Monday, April 04, 2011

Harper debunked on latest F-35 spin

It's hard keeping up with all of Harper's stories but the media are debunking him fairly quickly these days. Here's the latest. Unable to win Canadians over on his F-35 proposed deal due to the incredible price tag and his inability to explain the costs, the goal posts have now changed. Now he's talking up the Libyan conflict, predictably, to justify the proposed deal. Except that argument doesn't add up either:
In defending his government’s plan to buy the fighter, already dogged by concerns over escalating costs, Prime Minister Stephen Harper pointed to the role of Canada’s CF-18s in the Libyan war.

“You know, the CF-18s that are flying over Libya right now, they will come to the end of their useful life in the next few years,” he told reporters.

In recent days Conservatives John Baird and Laurie Hawn have also made statements linking the war to the need for the F-35 purchase. Keith Beardsley, a senior adviser to Harper, also noted in a National Post article that the crisis in Libya made the case for Canada’s F-35 deal.

But U.S. defence specialist Winslow Wheeler said, if anything, the Libyan war shows that sophisticated high-tech stealth fighters like the F-35 are not required.

He noted the U.S. did not use its F-22 new generation fighter, a counterpart to the F-35, in the conflict. Instead, the majority of the attacks were carried out by non-stealth aircraft such as the existing F-18s used by Canada, he added.

The Libyan air defences were a joke, said Wheeler, who has worked as a military analyst for Republican and Democratic parties and is now with the Center for Defense Information in Washington.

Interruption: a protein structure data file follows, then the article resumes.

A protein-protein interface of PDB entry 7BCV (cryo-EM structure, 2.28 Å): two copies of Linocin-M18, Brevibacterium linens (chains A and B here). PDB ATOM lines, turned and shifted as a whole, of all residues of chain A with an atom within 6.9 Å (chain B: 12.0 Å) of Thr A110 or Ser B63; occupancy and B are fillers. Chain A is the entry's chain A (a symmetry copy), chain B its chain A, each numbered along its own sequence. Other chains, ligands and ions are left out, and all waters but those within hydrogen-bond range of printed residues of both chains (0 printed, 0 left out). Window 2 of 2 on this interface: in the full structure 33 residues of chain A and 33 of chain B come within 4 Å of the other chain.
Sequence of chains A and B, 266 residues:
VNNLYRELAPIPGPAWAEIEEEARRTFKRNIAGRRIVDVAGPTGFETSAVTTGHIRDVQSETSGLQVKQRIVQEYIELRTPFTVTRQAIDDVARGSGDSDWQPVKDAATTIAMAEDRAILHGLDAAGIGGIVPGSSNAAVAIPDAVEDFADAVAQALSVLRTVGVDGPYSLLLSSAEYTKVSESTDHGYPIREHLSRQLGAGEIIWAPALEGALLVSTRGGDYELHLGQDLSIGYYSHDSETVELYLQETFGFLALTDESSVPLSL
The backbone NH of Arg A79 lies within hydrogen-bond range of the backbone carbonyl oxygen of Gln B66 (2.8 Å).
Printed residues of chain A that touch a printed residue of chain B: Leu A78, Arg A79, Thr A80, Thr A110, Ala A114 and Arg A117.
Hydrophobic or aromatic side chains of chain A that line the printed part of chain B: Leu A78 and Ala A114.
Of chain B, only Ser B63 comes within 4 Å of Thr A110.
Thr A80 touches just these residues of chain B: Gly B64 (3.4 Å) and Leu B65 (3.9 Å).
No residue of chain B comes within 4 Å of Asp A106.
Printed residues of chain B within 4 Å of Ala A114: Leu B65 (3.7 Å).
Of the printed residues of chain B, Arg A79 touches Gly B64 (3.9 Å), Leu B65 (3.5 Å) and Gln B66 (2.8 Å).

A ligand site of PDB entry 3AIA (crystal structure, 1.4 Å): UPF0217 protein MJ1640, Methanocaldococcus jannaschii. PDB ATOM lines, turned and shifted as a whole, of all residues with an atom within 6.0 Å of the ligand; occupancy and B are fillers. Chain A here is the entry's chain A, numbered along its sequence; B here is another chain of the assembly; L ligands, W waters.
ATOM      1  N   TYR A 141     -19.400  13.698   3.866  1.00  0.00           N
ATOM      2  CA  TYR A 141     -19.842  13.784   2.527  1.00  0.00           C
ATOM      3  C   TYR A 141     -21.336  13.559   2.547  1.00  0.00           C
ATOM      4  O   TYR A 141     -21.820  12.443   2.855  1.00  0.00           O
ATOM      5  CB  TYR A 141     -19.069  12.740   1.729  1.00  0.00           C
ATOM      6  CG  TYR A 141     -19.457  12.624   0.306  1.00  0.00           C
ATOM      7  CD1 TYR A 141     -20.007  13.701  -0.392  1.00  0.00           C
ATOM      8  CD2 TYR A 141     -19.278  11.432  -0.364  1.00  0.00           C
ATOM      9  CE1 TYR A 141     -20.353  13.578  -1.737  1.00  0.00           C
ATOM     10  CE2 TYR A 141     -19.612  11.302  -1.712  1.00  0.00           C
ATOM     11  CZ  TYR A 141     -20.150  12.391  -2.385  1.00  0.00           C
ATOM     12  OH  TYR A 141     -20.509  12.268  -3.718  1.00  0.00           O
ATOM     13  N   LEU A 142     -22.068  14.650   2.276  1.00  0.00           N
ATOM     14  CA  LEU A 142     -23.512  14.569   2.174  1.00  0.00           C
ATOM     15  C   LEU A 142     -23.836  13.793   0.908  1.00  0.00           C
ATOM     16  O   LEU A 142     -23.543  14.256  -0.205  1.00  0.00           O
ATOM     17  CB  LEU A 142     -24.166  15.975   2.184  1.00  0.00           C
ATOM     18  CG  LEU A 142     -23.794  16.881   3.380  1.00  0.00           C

So there it is on the Libya justification, it simply does not make the case for stealth.

Note too Harper's remark that the CF-18s will come to the end of the useful life "in the next few years." 2020 is the replacement date that's been reported for the CF-18s. We just paid $274 million to ensure they can fly until that date. Harper is clearly stretching, the next few years means the next two or three to most people, not nine. Slippery, slippery. There is time to assess what Canada's military procurement needs are in terms of jet replacement.

Besides, even the U.S. Air Force, as recently reported, has said that they are not counting on operating their F-35s until 2018. This is a risky proposal Harper wants to pursue for that reason as well. Given the lengthy history of delay and cost overruns with the Lockheed Martin F-35 program, 2018 might even be optimistic.

The polls have shown the public is just not onside with Harper's F-35 deal ("...Sixty-eight per cent of Canadians agreed that “now is not a good time” to proceed with the $16-billion purchase of the F-35 fighter aircraft to replace the aging fleet of CF-18 fighters...") It's no wonder he's scrambling for the Libyan mission's cover. Thankfully, it's being quickly debunked.

P.S. Better check your right flank, Harper.